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The Next Look : From Los Angeles, Designers Adding Menswear Lines

Times Staff Writer

For Los Angeles designer Christian de Castelnau, menswear falls into two camps: “Very expensive Armani or affordable things that aren’t tempting.”

Convinced many males agree with him (“They want something nice, but can’t afford a $1,500 suit”), Castelnau has added menswear to his repertoire of women’s and children’s clothing.

His first collection, out next spring, will include items he personally wants to wear, such as gentlemanly linen suits and shirts ($325 and $125), along with less-expensive casual cotton tops (some bearing the Castelnau family crest) and trousers.

With his 45-piece entry, Castelnau joins the latest group of Californians who are known for their women’s designs but have decided it’s time to make the men’s clothing they themselves want to own.

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Except for the Esprit collection, which is designed in Italy, new menswear by Karl Logan, Pepito Albert, a.b.s. and Castelnau reflects all that is good about L.A. design. The components are casual, comfortable, buoyant and witty without sacrificing the sophistication and flair that is associated with the best of European and Japanese designer offerings.

The growing California impact on American menswear is a favorite topic for local garment gurus such as Allen Schwartz, one of the original owners of Esprit and now head of a.b.s.

Although his merchandise is sold across America in stores such as Bloomingdale’s, Neiman-Marcus and Saks Fifth Avenue, Schwartz has gone one step beyond. Last week Schwartz opened the a.b.s. flagship shop on Montana Avenue in Santa Monica. Next spring, along with high-end “fashion classics” for women, it will be stocked with equally high-end menswear.

Items such as jaunty jackets, vests, pants and walking shorts in silk, cotton, rayon or wool gabardine are products of the local environment: “I think all the energy today is coming from the West Coast,” Schwartz contends.

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“Fabric people from New York come out here to see what our company is doing. They want to know if we believe in certain patterns or prints and we tell them,” he says.

Ron Arden, menswear director for the California Mart, adds that local designers are inspired “by the environment and life style they have around them.”

Arden feels the menswear designers with reputations already established in women’s wear have a definite advantage: “You must remember that a certain amount of menswear is bought by women, and these names are known to them,” he observes.

When Esprit decided it was time to add men’s clothing to colorful, energetic designs for women and children, the company moved with expected flair. The sweaters, jackets, jeans and suits come from the newly established Italian division and all garments (even a youthful, debonair tuxedo) are, according to CEO Doug Tompkins, “casual, sporty, international.”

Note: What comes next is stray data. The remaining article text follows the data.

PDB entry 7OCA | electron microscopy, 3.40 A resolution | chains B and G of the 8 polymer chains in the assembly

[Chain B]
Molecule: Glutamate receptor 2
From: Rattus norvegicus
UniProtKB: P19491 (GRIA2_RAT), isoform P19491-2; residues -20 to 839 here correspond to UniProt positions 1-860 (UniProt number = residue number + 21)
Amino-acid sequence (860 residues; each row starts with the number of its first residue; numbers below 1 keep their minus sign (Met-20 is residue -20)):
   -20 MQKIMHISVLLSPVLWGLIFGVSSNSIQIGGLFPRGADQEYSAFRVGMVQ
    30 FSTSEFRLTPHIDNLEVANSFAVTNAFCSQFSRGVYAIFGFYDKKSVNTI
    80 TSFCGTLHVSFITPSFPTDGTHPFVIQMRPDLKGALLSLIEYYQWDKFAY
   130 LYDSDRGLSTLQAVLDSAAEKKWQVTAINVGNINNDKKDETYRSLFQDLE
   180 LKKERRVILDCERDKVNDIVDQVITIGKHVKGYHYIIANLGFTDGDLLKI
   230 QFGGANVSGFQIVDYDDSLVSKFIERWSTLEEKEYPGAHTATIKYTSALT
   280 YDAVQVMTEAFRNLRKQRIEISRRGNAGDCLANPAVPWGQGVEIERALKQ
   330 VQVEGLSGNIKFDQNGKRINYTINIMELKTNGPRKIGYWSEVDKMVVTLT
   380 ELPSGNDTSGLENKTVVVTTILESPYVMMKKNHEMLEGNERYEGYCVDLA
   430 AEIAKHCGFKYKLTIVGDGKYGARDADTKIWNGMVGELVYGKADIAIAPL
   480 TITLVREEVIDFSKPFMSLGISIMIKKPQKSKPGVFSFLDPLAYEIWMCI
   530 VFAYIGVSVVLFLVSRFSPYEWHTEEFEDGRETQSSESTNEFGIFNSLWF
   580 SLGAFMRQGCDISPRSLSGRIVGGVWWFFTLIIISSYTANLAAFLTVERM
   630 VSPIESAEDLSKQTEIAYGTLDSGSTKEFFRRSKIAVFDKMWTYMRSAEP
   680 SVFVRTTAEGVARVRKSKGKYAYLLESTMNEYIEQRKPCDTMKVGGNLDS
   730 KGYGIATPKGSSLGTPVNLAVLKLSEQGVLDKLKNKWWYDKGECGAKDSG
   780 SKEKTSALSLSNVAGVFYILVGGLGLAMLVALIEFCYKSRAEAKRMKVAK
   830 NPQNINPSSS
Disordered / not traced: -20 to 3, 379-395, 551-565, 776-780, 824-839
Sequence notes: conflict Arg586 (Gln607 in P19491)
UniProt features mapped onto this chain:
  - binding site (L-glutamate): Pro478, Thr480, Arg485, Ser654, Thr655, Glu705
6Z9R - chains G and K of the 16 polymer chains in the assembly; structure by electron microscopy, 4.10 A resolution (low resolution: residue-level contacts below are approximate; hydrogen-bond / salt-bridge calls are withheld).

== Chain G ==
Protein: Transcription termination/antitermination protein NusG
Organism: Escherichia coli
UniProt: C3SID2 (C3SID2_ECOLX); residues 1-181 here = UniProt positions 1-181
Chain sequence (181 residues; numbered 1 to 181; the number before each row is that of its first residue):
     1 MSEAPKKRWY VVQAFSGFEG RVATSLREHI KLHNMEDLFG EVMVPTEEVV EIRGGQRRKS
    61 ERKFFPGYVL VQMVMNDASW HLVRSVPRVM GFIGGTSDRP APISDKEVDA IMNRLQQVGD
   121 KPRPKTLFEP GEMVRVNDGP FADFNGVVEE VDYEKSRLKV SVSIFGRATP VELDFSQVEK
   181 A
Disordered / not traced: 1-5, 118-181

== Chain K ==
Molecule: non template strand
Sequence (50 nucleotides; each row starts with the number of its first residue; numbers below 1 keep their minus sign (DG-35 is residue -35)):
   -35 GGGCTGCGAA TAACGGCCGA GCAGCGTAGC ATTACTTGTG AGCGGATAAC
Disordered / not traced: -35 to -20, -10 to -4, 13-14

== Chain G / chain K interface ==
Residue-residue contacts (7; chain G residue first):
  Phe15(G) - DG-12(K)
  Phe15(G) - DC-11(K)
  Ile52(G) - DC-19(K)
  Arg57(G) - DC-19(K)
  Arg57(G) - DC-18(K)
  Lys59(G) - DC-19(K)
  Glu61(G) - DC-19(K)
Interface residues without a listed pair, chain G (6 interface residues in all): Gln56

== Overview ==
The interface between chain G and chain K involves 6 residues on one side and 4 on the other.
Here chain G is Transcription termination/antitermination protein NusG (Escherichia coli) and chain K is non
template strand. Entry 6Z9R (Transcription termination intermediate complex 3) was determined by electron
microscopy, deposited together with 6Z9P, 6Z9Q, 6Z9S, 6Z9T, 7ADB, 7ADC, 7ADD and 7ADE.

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In America, the collection is being tested in Esprit’s three Superstores (Georgetown, Dallas and Los Angeles). The merchandise officially debuted in Los Angeles Sept. 8 at a jam-packed AIDS benefit, which was attended by men who fit Tompkins’ description of the target customer: “Upscale, likes style and doesn’t dress in a traditional way.”

Pepito Albert is by far the least traditional of the new menswear-five. A year after the Manila-born designer launched his first collection of dramatic women’s clothes (with equally dramatic price tags), he has expanded into menswear.

Albert uses expensive Swiss fabrics and will cover something such as a gray denim jacket with sparkling appliqued numerals or add rows of rayon fringe to snug-fitting Lycra pants and T-shirts.

George Gavitt, men’s buyer for the Southern California Apropos stores, has purchased a number of pieces from the collection including the fringe-covered designs “in limited quantity,” he says. “They’re pricey and for a special customer.”

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He calls Albert’s 12-piece holiday collection innovative; he’s expecting that in locations such as Apropos’ Woodland Hills store, it will appeal to entertainment-industry customers.

Somewhere between the refined Christian de Castelnau collection and the exuberant designs of Pepito Albert is the menswear of Karl Logan, which will debut in spring.

The romantic, nostalgic spirit of Logan’s 25-piece collection is reflected in names such as Deauville, Hampton and Hacienda given to groupings of pants, jackets and topcoats.

Known for women’s clothing that blends whimsy with the classical, Logan explains that he has “been trying to do menswear for eight years, but no one in the business would touch it. They thought I would do a freaked-out, feminine look.”

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He describes both his men’s and women’s collections--which share many of the same soft, sensual fabrics--as “polished and neat with a ‘30s and ‘40s feeling.”

Logan created the menswear, he adds “because there is a void in the market. I’ve always had to make my own clothes. I could never find the things I wanted to wear. I’m being very selfish,” he confesses cheerfully; “I’m designing just for me.”


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